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Animal Doctor: Dealing with kidney failure in cats

Animal Doctor: Dealing with kidney failure in cats

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Dear Dr. Fox: My 15-year-old cat was recently diagnosed with a kidney disease. I had noticed him urinating more and losing weight during the pandemic.

I am having problems getting him to eat the prescribed prescription food (Science Diet k/d). He does not like the dry or canned kinds. He’s accepting Purina Pro Plan NF for now, but doesn’t eat enough.

I am thinking of letting him eat good canned cat food, as he cannot stand to lose any more weight. Is there one you recommend? Pure protein, grain-free, maybe — or is too much protein the problem?

He was brought up on Science Diet’s dry “inside cat” formulas — their dry food in the morning and then a different brand of canned food in the evening. (I have always had a problem with him drinking water after his meals and then later throwing up.) I have even tried taking the water bowl away for a while in order for him to try and digest his food. — M.R., Tulsa, Oklahoma

Dear M.R.: Kidney failure is common in older cats, and so many of them just don’t like the special prescription diets that most conventional veterinarians are dispensing. That only makes the problem of weight loss and other complications more serious.

Try my home-prepared diet, along with meaty Gerber-type baby foods, The Honest Kitchen’s freeze-dried cat food and Fancy Feast canned food.

If your cat is dehydrated (and he probably is) and the veterinarian did not suggest giving subcutaneous fluids — which is cheap and effective quasi-dialysis — discuss this or find another vet!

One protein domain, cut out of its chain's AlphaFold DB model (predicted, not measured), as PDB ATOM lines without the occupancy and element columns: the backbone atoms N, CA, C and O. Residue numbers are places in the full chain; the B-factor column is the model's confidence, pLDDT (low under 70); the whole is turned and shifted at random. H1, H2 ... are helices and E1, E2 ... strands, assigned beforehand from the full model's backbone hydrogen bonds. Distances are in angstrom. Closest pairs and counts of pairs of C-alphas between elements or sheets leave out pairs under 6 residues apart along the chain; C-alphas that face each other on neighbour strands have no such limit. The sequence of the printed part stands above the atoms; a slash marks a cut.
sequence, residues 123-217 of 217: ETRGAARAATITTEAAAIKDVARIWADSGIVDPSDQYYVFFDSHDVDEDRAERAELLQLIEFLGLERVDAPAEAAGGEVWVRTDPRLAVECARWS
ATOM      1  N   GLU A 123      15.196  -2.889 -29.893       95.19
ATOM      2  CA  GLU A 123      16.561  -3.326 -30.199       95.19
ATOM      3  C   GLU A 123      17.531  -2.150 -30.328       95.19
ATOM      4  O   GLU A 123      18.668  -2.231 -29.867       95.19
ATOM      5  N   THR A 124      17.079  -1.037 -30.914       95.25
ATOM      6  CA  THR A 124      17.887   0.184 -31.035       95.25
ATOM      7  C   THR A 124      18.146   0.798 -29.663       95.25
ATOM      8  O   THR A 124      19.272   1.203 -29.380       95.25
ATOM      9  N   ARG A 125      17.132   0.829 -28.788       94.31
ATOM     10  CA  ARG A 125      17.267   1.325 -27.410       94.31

Dear Dr. Fox: I sent an email to the editor of my local paper, asking them to post a PSA every day during the recent frigid weather about keeping pets indoors. I never received a reply. I wonder if you might have better luck.

Many people think that an ordinary doghouse is adequate protection for a dog in any weather. My parents did. And those who let their cats outdoors have no idea how hard that is on them. — J.W., Red Bank, New Jersey

Dear J.W.: Local TV stations usually do the job of reminding pet owners to keep their animals indoors during extreme cold, often right before or after the weather forecast. The same should be said when there is extreme heat and humidity. Dogs and children alike are at risk if left in vehicles, and dogs from walking on hot sidewalks.

Many animals are terrified of thunderstorms, hurricanes and festive fireworks (which I deplore), and if outdoors, could panic and get lost.

Spring will soon be here, but with climate change, we are going to see more extreme weather conditions and patterns — from floods and tornadoes to droughts and forest fires. All must be prepared accordingly, and that includes having collars and ID tags on dogs and cats, and ideally microchip IDs and holding crates, too.

Send all mail to animaldocfox@gmail.com or to Dr. Michael Fox in care of Andrews McMeel Syndication, 1130 Walnut St., Kansas City, MO 64106.

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Dear readers: I feel for the many Texans and others suffering the ravaging consequences of February's winter storms. I feel deeply for the birds, sea turtles and other wild creatures, and the many outdoor horses and farm animals, freezing and starving to death across states where they are not adapted to such conditions.

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